Editing photos is a lot of work, and be prepared for a good work week in front of the computer. You need to be able to know how to organize your photos, back them up, and deliver them. If you cannot edit them yourself, pay someone to do it. The sites I have seen are about $0.40 an image and will get you presentable images as long as you composed them well and got them in focus within a good range of the exposure. I strongly dislike the idea of shooting the wedding in full jpg and handing the card over at the end of the night. You are the photographer, and you should take your work seriously. If anything, shoot raw, go home and pick out your favorite image, convert them to jpg and give them to the client. It will take a little extra time, but at least you will be giving them a gift they would want to look at. Giving someone who is not a photographer 3000 images to sort through is unreasonable.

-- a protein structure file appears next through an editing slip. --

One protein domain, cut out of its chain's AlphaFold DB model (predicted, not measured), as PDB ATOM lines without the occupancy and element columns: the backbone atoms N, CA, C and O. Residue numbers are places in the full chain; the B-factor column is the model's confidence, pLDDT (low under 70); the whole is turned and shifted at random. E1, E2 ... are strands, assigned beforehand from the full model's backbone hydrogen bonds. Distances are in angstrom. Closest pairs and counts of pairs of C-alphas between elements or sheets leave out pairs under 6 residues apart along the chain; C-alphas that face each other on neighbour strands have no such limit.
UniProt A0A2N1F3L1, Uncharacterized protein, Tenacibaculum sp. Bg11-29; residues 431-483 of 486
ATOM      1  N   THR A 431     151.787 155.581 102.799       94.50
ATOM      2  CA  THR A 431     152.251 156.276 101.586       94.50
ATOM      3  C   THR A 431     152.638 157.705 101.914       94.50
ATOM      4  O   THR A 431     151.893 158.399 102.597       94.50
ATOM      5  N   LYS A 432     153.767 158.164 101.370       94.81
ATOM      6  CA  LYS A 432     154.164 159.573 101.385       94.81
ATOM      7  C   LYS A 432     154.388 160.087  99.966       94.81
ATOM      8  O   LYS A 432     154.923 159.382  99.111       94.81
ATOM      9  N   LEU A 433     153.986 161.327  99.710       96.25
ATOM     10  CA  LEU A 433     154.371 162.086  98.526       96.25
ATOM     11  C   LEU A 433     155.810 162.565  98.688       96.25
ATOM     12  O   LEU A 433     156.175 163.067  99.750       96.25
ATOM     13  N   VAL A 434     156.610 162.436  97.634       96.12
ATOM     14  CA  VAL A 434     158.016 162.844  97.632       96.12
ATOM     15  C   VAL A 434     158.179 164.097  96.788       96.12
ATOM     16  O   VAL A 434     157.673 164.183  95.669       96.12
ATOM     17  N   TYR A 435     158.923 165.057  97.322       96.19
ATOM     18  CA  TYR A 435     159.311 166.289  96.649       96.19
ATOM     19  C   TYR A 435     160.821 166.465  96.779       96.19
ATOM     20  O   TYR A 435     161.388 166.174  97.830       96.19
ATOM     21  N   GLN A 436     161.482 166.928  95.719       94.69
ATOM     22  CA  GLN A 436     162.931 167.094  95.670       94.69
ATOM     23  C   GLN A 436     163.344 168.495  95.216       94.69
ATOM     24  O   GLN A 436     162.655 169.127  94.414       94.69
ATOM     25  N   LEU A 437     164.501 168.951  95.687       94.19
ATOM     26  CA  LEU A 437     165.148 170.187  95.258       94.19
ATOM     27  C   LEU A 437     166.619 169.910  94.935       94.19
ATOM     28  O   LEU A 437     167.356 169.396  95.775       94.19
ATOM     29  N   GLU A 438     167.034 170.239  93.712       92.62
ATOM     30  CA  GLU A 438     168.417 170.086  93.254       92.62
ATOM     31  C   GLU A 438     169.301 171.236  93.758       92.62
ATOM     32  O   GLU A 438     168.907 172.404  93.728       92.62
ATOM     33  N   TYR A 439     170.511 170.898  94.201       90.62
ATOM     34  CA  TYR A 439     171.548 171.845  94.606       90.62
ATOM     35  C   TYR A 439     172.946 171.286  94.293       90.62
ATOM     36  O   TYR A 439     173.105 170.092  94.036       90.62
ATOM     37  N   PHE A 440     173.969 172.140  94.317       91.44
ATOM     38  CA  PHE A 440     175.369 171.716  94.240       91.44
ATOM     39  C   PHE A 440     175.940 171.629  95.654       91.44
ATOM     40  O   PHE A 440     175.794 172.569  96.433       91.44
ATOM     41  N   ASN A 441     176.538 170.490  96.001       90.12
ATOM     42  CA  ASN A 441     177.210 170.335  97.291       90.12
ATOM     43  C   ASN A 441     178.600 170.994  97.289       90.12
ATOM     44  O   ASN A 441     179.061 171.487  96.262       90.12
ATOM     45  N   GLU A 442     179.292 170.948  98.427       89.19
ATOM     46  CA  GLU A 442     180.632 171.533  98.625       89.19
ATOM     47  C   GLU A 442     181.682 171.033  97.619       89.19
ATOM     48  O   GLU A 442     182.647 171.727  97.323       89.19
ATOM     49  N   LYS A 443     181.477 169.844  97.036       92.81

If you do not know how to do this, find out before the wedding. If you do not want to, you are not ready to shoot a wedding.

This list is not all inclusive. Even if you can do all of these things on the list, it does not mean you will be able to pull this off successfully. My honest opinion though, if you cannot meet any one of these standards, you need learn to master it before you shoot a wedding. Remember, a wedding is one of the most important days in this couples life, and it is very easy for bad photos to ruin the memory and your friendship.

Good luck!